I suppose it depends on the male. My boy Nicky has always shown better with girls in season around. He has a reason to strut his stuff I guess. He stands taller, gaits nicer, just pretty much screams, "Hey girls, look at me!"

As for a higher risk for infection, I really don't think I have heard of any correlation with attending shows with an in season bitch and an increased occurence of pyometra. It is common practice in the United States to show girls in season and often nearly all the girls at the BCOA Nationals are in season either because they were when they got there or they were brought in by everyone else.

@lvoss:

I suppose it depends on the male. My boy Nicky has always shown better with girls in season around. He has a reason to strut his stuff I guess. He stands taller, gaits nicer, just pretty much screams, "Hey girls, look at me!"

As for a higher risk for infection, I really don't think I have heard of any correlation with attending shows with an in season bitch and an increased occurence of pyometra. It is common practice in the United States to show girls in season and often nearly all the girls at the BCOA Nationals are in season either because they were when they got there or they were brought in by everyone else.

God i'm glad I don't show in the states then:eek: It's not just pyo, there are other infections that they can be open to and I will never risk it for the sake of a prize card. Also when my bitch is in season (well until she was spayed) she loses her show sparkle so would be a waste of time anyway.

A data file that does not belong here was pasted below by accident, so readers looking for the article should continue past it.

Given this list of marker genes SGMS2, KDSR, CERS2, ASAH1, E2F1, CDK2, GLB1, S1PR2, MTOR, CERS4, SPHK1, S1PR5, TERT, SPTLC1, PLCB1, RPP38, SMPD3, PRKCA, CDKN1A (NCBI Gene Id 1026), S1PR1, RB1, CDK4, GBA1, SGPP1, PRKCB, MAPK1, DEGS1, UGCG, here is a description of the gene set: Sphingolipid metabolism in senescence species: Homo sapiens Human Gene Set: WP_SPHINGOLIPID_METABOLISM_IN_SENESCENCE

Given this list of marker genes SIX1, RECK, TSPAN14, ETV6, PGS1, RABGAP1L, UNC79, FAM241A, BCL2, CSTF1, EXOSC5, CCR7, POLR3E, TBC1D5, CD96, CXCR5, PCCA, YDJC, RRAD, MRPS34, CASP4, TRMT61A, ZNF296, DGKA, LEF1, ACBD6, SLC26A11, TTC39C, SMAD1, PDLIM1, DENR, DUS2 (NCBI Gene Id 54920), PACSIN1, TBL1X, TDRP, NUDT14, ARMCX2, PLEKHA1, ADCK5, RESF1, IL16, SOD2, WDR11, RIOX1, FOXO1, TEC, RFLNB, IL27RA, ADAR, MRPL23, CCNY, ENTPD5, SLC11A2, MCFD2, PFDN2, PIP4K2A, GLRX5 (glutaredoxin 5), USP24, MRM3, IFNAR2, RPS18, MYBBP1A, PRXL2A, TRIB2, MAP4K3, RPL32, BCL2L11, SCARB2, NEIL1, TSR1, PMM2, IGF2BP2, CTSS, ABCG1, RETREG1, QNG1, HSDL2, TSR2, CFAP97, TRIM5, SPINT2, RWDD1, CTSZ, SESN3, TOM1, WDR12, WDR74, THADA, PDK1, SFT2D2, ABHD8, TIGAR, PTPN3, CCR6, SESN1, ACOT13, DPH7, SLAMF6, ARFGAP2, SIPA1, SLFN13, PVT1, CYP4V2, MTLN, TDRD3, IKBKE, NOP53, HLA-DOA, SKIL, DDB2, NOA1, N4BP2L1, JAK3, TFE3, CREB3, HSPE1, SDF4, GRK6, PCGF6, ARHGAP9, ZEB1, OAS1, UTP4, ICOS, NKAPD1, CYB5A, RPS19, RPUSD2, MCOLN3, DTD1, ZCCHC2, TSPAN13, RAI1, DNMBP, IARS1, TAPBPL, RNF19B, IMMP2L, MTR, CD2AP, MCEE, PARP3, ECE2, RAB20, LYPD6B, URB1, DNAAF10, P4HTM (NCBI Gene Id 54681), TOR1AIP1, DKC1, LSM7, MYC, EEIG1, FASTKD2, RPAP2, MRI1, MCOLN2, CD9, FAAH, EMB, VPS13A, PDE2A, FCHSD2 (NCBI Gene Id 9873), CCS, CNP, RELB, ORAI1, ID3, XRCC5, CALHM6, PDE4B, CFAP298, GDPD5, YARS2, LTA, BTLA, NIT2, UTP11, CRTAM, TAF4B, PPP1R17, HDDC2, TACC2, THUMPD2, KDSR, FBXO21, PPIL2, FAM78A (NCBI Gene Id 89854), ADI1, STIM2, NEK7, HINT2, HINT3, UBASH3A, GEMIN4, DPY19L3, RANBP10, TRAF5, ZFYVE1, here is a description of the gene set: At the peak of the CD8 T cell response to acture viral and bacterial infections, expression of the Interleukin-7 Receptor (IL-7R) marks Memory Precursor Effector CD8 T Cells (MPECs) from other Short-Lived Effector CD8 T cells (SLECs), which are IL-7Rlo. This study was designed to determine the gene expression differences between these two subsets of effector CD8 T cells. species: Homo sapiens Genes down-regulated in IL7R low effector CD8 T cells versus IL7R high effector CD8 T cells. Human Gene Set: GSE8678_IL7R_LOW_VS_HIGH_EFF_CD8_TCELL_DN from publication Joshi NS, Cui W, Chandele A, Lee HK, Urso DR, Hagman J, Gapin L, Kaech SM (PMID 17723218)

@lvoss:

I suppose it depends on the male. My boy Nicky has always shown better with girls in season around. He has a reason to strut his stuff I guess. He stands taller, gaits nicer, just pretty much screams, "Hey girls, look at me!"

As for a higher risk for infection, I really don't think I have heard of any correlation with attending shows with an in season bitch and an increased occurence of pyometra. It is common practice in the United States to show girls in season and often nearly all the girls at the BCOA Nationals are in season either because they were when they got there or they were brought in by everyone else.

There doesnt really have to be any hard and fast proven correlation of infection in bitches shown in season for me. The fact that whilst in season the risk of picking up an infection is far higher, and the fact that many, many people will take sick dogs to show is enough to put me off showing an in season bitch. Would rather rule out the risk as much as possible 🙂 Its only a show afterall, i dont think a prize card should ever be put above a dogs health!

Basi - never mind showing in the states, i wouldn't wanna judge over there :p Yuk!

@Maya:

Basi - never mind showing in the states, i wouldn't wanna judge over there :p Yuk!

Too true! eeeww

@lvoss: